An Interview With Ali Al-Baddah and His Journey With Arabic Calligraphy


18 Dec, 2022

Artist Ali Al-Baddah discovered his talents at a young age when he created his first calligraphy painting on the wall of his room kickstarting his creative journey in the world of calligraphy. Through his paintings bursting with art, colors, and textures, he paved the way and represented Kuwait in national and international forums to prove the fact that the art of calligraphy is in fact, not a rigid art.

The Kuwaiti artist was able to leave his mark in many notable locations with his paintings which include verses from the Holy Qur’an, poetry, and some proverbs, where two of his artworks have adorned his Highness in his office in Seif Palace.

And on the occasion of Arabic Language Day, we sat with the talented artist and calligrapher to know more about his journey in the world of Arabic calligraphy.

1.    Tell us about the beginning of your journey with Arabic calligraphy.

My father, may he rest in peace, was one of the most notable educators in Kuwait; he started as a teacher and then became a principal during his 42 years of work in the field of education. In addition, his father’s uncle, Abdulaziz Al-Rashid Al-Baddah, was the first Kuwaiti historian who authored the history of Kuwait, which resulted in my father growing up in an environment that cares about the Arabic language, not to mention his handwriting was beautiful, so I grew up in this rich environment as well.

One day when I was in the first grade, and since I was a distinguished student, I received a certificate of excellence on Flag Day, which my father hung in my room to encourage me. My certificate was written by Mr. Abdelghany Al-Afocato, a teacher who wrote all of our certificates; I tried to imitate his handwriting and ended up writing “ Al-Rasheed School decided to grant the student, Ali Abdulrahman Al-Baddah, the Excellence Award” on my wall, as I finished, I found my mother and father standing behind me watching me write, I definitely believed that my strict father would hit me, but I was surprised when he praised my handwriting to my mother.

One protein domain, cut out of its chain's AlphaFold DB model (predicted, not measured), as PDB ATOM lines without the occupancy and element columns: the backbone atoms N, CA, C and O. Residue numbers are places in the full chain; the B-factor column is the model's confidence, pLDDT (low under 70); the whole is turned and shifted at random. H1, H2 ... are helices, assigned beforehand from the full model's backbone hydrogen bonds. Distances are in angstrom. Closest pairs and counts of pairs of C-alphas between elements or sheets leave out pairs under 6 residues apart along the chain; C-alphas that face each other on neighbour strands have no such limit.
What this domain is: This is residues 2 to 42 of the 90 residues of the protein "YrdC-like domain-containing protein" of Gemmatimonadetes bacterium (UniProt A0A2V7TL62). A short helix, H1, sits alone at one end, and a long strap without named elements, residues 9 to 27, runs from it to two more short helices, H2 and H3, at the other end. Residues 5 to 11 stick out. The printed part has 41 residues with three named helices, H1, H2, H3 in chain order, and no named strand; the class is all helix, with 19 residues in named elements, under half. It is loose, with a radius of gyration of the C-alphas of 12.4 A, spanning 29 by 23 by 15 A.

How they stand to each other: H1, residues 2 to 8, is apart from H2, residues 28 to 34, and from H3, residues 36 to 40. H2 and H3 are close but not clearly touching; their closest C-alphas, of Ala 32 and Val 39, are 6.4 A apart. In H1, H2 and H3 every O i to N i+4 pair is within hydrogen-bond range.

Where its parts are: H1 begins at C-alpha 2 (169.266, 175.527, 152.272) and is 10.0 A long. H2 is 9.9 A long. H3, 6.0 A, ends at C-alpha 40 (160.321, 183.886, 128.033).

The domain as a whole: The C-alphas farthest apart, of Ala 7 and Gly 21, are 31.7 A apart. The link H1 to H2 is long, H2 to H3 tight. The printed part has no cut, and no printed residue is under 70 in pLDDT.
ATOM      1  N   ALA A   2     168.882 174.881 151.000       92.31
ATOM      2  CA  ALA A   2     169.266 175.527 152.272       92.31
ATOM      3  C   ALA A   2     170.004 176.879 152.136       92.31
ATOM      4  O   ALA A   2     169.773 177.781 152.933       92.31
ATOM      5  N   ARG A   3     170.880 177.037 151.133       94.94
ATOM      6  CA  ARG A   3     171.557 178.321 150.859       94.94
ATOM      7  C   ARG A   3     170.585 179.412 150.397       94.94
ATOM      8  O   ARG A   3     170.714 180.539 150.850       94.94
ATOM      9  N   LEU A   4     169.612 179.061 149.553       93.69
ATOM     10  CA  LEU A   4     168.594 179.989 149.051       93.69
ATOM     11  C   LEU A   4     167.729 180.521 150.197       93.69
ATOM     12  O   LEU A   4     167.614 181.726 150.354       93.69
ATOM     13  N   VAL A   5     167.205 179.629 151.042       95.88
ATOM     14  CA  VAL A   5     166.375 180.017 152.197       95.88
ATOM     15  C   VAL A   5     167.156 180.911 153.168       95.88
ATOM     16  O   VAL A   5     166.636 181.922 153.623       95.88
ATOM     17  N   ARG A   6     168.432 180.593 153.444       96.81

That’s when my father decided to find the best Arabic teachers to teach me the basics of the Arabic language, they had beautiful handwriting, and I learned a great deal from them as they were the reason I fell in love with calligraphy. As I grew up, I began looking for books about Arabic calligraphy until I reached Hashem Al-Baghdadi’s pamphlet which taught me all about the rules of Arabic calligraphy.


2.    What sparked your interest in Arabic calligraphy?

The first reason was my father’s encouragement and efforts in providing me with distinguished teachers in Arabic calligraphy. I’ve also felt that Arabic calligraphy helped me highlight my identity as a Muslim and an Arab.


3.    You said that your children inherited your beautiful handwriting, did they also follow your path in Arabic calligraphy?

No, although their handwriting truly is beautiful, one of my kids majored in finance and the other in accounting, and now, with work and life, their interest in Arabic calligraphy has diminished.

1.    Is calligraphy dominated by men?